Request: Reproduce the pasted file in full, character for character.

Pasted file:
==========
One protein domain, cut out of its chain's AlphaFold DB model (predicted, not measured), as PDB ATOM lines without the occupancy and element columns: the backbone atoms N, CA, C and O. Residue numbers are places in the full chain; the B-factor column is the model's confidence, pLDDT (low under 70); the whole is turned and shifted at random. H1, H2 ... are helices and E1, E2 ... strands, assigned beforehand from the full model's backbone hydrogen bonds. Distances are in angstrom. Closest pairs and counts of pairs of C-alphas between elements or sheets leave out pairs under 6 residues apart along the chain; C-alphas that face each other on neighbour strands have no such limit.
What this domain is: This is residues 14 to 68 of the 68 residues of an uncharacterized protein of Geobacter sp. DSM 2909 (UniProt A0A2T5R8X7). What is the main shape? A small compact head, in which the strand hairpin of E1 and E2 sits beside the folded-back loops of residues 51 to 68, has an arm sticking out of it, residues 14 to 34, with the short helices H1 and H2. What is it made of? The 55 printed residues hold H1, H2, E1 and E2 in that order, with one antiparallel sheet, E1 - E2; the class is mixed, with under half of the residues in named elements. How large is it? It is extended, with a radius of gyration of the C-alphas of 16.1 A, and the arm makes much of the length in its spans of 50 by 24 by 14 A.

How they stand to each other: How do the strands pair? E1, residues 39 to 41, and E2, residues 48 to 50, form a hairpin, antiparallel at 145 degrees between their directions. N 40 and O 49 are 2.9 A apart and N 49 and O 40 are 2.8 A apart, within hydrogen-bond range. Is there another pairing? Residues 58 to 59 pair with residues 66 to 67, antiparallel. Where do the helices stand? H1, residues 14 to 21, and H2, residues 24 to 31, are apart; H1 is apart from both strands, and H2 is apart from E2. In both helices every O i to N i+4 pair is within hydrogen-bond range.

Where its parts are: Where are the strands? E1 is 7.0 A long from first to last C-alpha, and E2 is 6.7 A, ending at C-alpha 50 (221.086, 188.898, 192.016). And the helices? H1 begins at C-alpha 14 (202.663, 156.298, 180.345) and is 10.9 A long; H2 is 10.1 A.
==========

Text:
One protein domain, cut out of its chain's AlphaFold DB model (predicted, not measured), as PDB ATOM lines without the occupancy and element columns: the backbone atoms N, CA, C and O. Residue numbers are places in the full chain; the B-factor column is the model's confidence, pLDDT (low under 70); the whole is turned and shifted at random. H1, H2 ... are helices and E1, E2 ... strands, assigned beforehand from the full model's backbone hydrogen bonds. Distances are in angstrom. Closest pairs and counts of pairs of C-alphas between elements or sheets leave out pairs under 6 residues apart along the chain; C-alphas that face each other on neighbour strands have no such limit.
What this domain is: This is residues 14 to 68 of the 68 residues of an uncharacterized protein of Geobacter sp. DSM 2909 (UniProt A0A2T5R8X7). What is the main shape? A small compact head, in which the strand hairpin of E1 and E2 sits beside the folded-back loops of residues 51 to 68, has an arm sticking out of it, residues 14 to 34, with the short helices H1 and H2. What is it made of? The 55 printed residues hold H1, H2, E1 and E2 in that order, with one antiparallel sheet, E1 - E2; the class is mixed, with under half of the residues in named elements. How large is it? It is extended, with a radius of gyration of the C-alphas of 16.1 A, and the arm makes much of the length in its spans of 50 by 24 by 14 A.

How they stand to each other: How do the strands pair? E1, residues 39 to 41, and E2, residues 48 to 50, form a hairpin, antiparallel at 145 degrees between their directions. N 40 and O 49 are 2.9 A apart and N 49 and O 40 are 2.8 A apart, within hydrogen-bond range. Is there another pairing? Residues 58 to 59 pair with residues 66 to 67, antiparallel. Where do the helices stand? H1, residues 14 to 21, and H2, residues 24 to 31, are apart; H1 is apart from both strands, and H2 is apart from E2. In both helices every O i to N i+4 pair is within hydrogen-bond range.

Where its parts are: Where are the strands? E1 is 7.0 A long from first to last C-alpha, and E2 is 6.7 A, ending at C-alpha 50 (221.086, 188.898, 192.016). And the helices? H1 begins at C-alpha 14 (202.663, 156.298, 180.345) and is 10.9 A long; H2 is 10.1 A.